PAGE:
The Equal Employment Opportunity Commission (EEOC) and National Labor Relations Board (NLRB) are independent agencies within the Executive Branch of government, and no American President until President Biden has fired the General Counsel of these agencies during their term of office. Since the firing of the NLRB General Counsel, respondents in NLRB cases have challenged the NLRB's prosecutorial power. Employers will argue that any action the new NLRB General Counsel takes before the prior General Counsel's term would have ended in November, is unenforceable. A number of trade associations and at least four GOP Senators led by Sen. Rand Paul sent the President a letter on February 19, 2021 calling the NLRB General Counsel's termination "nakedly political" and reminiscent of former President Nixon's firing of Watergate special prosecutor Archibald Cox in 1973, a move that became popularly known as the "Saturday night massacre." Republicans should maintain a majority on the EEOC Commission through July 20, 2022, when GOP Commissioner Janet Dhillon's term expires, at which point the Democrats are expected to assume control once a nominee can be confirmed.
In a January 2021 Executive Order, President Biden directed the Occupational Safety and Health Administration (OSHA) to establish a COVID-19 National Emphasis Program and asked the agency to determine by March 15, 2021 whether to issue an Emergency Temporary Standard tailored to the pandemic. A report from the Office of Inspector General of the Department of Labor in February first tasked OSHA for conducting about 50% fewer inspections from February 2020 through October 2020 compared with the same period a year earlier and for not making in-person visits for many of those inspections. The current National Emphasis Program issued as effective on March 12, 2021, is responsive to those directives. The Program will remain in effect for up to one (1) year from its issuance. In the COVID-19 pandemic’s first 12 months, only about 10% of federal workplace safety inspections were virus-related, and only four violations of the General Duty Clause were found. Most of the violations found pertained to respiratory protection rules, and secondly, for violations of requirements to record worker deaths or illness. The previous Administration had determined that an Emergency Rule specific to COVID-19 was not necessary because OSHA could rely on the General Duty Clause.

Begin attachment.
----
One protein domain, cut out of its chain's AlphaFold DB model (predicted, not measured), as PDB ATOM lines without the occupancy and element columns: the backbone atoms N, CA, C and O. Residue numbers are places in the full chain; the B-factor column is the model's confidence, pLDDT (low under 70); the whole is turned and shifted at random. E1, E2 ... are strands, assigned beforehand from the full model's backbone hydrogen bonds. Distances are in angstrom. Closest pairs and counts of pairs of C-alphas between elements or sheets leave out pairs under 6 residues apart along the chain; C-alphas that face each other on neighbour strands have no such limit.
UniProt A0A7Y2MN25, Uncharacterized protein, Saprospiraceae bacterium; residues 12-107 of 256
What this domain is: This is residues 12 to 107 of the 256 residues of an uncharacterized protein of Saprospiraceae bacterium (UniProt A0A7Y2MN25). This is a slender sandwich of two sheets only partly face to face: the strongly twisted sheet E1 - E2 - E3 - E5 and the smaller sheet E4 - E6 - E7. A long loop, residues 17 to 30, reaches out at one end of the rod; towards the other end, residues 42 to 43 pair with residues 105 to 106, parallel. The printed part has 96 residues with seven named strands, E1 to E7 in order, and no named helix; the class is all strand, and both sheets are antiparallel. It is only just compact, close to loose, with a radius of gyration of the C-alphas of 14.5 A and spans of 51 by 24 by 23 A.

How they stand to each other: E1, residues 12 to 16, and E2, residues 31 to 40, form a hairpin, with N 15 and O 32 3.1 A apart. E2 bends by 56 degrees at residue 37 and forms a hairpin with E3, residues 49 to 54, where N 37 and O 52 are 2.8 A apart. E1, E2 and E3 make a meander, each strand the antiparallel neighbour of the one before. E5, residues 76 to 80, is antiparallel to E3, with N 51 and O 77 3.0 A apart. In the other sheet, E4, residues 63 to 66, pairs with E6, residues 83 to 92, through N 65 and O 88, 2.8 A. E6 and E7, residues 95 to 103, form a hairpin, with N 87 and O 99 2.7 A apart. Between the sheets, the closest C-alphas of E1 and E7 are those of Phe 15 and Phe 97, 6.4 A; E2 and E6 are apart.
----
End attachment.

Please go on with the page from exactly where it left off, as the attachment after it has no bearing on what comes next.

The Protecting the Right to Organize Act (the PRO Act) has been a long-term goal of organized labor. It previously passed the House of Representatives last year, but the Democrats never had sufficient power in the Senate to bring the bill to a vote there. On March 9, 2021, the House voted 225-206 to pass H.R. 842, the PRO Act. This Bill has long been considered to be a "Christmas tree list" of demands by organized labor. Among other things, this Bill as passed by the House would do the following.
On March 11, 2021, the Department of Labor (DOL) indicated it would review the previous Administration's worker classification regulation of determining independent contractor relationships. The Wage and Hour Division will allow a 30-day comment period on its proposal to repeal the Trump rule, which had made it easier to classify workers as independent contractors rather than employees. On the same day, the DOL announced that it is seeking public comment on whether to repeal the Trump Administration Joint-Employer Rule, which went into effect last year but is currently in litigation in the Second Circuit Court of Appeals. Industry groups intervened in the litigation to defend the Trump rule knowing that a new Administration might try to rescind it.
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